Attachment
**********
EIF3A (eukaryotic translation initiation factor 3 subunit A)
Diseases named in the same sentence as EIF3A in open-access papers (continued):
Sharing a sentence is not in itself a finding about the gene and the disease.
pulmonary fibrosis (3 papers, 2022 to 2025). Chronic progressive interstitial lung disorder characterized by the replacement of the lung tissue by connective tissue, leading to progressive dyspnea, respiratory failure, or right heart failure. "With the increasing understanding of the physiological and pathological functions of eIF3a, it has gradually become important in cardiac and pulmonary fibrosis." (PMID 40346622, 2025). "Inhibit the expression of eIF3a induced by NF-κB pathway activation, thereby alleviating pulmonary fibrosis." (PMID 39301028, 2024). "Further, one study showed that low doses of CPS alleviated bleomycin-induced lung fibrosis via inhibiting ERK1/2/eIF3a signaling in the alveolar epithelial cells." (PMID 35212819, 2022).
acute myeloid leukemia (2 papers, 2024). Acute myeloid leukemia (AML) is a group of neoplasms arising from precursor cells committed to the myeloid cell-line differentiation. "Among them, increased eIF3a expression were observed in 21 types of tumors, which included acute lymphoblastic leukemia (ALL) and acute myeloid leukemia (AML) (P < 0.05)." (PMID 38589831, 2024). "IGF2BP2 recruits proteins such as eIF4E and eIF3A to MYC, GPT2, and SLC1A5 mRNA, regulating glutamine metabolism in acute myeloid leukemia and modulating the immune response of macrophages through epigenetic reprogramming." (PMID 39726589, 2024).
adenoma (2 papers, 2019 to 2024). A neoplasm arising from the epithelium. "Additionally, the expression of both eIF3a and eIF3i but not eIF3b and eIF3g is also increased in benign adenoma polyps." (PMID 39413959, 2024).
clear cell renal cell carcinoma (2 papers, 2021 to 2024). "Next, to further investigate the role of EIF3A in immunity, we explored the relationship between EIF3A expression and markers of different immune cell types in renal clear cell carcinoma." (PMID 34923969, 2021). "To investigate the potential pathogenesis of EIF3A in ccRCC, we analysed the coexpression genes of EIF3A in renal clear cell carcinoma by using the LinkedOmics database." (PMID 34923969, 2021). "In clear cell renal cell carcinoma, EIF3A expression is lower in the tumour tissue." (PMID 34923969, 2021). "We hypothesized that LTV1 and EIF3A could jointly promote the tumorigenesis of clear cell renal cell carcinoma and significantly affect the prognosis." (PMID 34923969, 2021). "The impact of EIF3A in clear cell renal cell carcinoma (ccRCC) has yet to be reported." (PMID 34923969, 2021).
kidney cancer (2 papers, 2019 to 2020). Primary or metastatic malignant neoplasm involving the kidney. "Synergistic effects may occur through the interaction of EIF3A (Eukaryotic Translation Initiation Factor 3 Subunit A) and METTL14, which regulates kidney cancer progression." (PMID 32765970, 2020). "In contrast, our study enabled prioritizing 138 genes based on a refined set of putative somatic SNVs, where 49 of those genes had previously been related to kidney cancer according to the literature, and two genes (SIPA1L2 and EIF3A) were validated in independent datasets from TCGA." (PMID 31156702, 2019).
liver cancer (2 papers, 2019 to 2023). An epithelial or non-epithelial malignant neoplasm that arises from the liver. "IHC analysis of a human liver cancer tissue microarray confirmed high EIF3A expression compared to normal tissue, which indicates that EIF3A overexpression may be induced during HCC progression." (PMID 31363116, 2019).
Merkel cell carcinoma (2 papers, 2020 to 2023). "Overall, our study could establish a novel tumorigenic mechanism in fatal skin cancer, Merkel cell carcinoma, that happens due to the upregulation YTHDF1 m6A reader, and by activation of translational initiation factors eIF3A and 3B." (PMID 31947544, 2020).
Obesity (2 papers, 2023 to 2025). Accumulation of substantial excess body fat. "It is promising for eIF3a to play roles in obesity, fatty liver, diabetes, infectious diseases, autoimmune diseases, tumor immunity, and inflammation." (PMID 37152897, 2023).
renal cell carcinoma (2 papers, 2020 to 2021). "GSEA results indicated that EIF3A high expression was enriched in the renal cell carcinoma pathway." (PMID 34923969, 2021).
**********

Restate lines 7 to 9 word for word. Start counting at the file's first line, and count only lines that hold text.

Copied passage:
clear cell renal cell carcinoma (2 papers, 2021 to 2024). "Next, to further investigate the role of EIF3A in immunity, we explored the relationship between EIF3A expression and markers of different immune cell types in renal clear cell carcinoma." (PMID 34923969, 2021). "To investigate the potential pathogenesis of EIF3A in ccRCC, we analysed the coexpression genes of EIF3A in renal clear cell carcinoma by using the LinkedOmics database." (PMID 34923969, 2021). "In clear cell renal cell carcinoma, EIF3A expression is lower in the tumour tissue." (PMID 34923969, 2021). "We hypothesized that LTV1 and EIF3A could jointly promote the tumorigenesis of clear cell renal cell carcinoma and significantly affect the prognosis." (PMID 34923969, 2021). "The impact of EIF3A in clear cell renal cell carcinoma (ccRCC) has yet to be reported." (PMID 34923969, 2021).
kidney cancer (2 papers, 2019 to 2020). Primary or metastatic malignant neoplasm involving the kidney. "Synergistic effects may occur through the interaction of EIF3A (Eukaryotic Translation Initiation Factor 3 Subunit A) and METTL14, which regulates kidney cancer progression." (PMID 32765970, 2020). "In contrast, our study enabled prioritizing 138 genes based on a refined set of putative somatic SNVs, where 49 of those genes had previously been related to kidney cancer according to the literature, and two genes (SIPA1L2 and EIF3A) were validated in independent datasets from TCGA." (PMID 31156702, 2019).
liver cancer (2 papers, 2019 to 2023). An epithelial or non-epithelial malignant neoplasm that arises from the liver. "IHC analysis of a human liver cancer tissue microarray confirmed high EIF3A expression compared to normal tissue, which indicates that EIF3A overexpression may be induced during HCC progression." (PMID 31363116, 2019).